Tassels, Insects, and Weeds: In-Season Crop Management

tasseled corn late July

Tasseling. About this time of year growers start to wonder if their crops will make it to maturity before the first frost. The tassels will tell, according to Kevin Carlson, Federated's senior agronomist.

Logically, earlier corn tassels earlier, and later corn tassels later, but all corn takes approximately 60 days from tassel to black layer. "So, if we back up 60 days from Sept. 25th [the average date of first frost in central MN and western WI], that brings us to tassel by July 25," said Carlson. "We will have some that are tasseling," he added, and some corn that was planted later will need a late frost.

Aphids. The aphid population continues to build, Carlson noted. "We haven't seen anything alarming but we are still at relatively low levels. We have seen some hot spots at higher levels [of aphids]."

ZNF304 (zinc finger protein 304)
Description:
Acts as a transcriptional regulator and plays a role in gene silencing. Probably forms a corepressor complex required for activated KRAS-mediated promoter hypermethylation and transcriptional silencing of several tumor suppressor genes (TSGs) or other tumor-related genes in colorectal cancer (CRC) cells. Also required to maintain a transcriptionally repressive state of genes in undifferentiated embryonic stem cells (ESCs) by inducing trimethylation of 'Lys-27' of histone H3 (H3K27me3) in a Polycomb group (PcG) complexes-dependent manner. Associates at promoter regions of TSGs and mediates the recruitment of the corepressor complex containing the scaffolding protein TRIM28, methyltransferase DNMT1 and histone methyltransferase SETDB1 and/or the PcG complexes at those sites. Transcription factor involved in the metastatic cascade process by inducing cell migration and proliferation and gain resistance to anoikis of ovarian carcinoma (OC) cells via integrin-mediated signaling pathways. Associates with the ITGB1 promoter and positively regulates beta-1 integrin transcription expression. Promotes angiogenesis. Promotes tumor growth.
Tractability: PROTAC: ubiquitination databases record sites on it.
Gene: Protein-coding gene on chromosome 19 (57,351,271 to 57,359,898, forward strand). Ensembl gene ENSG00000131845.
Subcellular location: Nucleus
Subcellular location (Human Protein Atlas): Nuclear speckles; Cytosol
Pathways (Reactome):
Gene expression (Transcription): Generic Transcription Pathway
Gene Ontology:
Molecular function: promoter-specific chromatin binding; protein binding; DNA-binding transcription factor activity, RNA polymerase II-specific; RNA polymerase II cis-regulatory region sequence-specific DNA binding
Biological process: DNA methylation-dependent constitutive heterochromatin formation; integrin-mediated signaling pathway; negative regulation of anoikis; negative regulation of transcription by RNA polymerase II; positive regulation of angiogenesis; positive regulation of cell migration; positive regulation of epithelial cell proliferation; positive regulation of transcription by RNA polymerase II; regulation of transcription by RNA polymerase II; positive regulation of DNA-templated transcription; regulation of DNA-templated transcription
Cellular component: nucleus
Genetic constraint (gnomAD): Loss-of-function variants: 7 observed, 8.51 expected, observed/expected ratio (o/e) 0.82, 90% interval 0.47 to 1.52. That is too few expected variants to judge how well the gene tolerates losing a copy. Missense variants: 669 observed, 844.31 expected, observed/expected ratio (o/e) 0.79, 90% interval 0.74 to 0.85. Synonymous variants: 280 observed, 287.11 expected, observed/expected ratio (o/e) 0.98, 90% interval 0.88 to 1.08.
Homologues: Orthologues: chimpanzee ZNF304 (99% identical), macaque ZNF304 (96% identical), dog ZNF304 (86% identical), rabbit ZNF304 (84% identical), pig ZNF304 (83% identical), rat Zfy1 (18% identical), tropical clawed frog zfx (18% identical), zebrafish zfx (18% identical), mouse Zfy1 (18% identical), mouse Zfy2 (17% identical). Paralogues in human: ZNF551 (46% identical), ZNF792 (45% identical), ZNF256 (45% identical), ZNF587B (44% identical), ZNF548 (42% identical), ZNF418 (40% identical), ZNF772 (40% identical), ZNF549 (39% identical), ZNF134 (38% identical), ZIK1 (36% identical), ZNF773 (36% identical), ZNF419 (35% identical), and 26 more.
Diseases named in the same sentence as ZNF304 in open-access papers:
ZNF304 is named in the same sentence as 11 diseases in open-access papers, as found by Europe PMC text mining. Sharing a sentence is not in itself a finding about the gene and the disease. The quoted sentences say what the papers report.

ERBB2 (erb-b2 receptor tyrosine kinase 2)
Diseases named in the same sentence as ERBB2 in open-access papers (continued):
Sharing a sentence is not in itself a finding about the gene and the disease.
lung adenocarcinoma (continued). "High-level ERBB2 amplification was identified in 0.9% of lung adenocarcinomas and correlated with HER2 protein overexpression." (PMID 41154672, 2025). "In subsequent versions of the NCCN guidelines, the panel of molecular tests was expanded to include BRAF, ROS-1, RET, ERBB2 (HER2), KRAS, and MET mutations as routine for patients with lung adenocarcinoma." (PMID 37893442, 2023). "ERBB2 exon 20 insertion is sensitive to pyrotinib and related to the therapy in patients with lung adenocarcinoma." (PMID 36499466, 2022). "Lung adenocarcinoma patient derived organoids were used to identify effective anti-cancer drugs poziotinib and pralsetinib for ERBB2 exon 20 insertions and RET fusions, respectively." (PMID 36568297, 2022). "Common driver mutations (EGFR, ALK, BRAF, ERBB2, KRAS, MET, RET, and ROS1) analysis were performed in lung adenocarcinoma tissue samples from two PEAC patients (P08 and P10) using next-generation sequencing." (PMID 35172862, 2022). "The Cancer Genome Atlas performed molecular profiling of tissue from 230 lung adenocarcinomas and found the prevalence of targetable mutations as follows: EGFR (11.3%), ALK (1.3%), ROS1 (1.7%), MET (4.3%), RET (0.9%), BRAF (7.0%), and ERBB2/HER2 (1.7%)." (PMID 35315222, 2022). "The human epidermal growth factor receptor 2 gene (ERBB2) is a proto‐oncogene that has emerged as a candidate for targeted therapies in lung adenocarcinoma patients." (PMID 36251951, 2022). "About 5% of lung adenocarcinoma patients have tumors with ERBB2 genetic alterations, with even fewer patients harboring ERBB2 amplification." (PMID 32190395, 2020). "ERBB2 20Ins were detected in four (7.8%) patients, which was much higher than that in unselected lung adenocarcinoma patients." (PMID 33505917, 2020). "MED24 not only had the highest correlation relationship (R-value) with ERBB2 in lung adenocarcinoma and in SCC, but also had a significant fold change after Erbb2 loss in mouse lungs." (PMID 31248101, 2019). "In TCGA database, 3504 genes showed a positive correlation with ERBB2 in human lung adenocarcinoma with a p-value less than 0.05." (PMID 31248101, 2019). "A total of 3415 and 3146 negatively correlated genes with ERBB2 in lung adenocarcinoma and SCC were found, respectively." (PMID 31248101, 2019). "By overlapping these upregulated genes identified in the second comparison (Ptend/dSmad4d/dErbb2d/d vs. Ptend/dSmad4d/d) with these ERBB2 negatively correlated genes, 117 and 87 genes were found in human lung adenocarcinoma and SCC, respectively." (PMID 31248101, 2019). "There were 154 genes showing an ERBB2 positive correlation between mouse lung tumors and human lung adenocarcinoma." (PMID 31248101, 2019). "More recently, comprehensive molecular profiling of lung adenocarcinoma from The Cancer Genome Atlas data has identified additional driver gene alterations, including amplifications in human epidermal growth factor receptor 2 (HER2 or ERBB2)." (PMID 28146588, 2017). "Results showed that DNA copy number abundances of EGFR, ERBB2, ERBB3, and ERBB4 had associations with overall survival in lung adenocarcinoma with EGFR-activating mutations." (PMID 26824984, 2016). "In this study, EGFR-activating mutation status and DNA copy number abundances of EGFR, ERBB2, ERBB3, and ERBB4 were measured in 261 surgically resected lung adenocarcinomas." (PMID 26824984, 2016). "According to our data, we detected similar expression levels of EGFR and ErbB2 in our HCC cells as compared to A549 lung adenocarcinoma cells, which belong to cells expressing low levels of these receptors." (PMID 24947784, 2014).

Spider Mites. "We have seen some spider mites. They have moved out of the grasses into the soybean fields," Carlson said.

Talk to your Federated Agronomist about threshold levels for either aphids or spider mites, and discuss potential treatment options.

Weed Resistance. No one is immune any longer. Waterhemp continues to spread to new fields and new farms, "even more," said Carlson. Next month's Discovery Plots (see below) will include conversations on genetics and traits in soybeans and corn that aim to address control these most resistant -- and persistent -- weeds.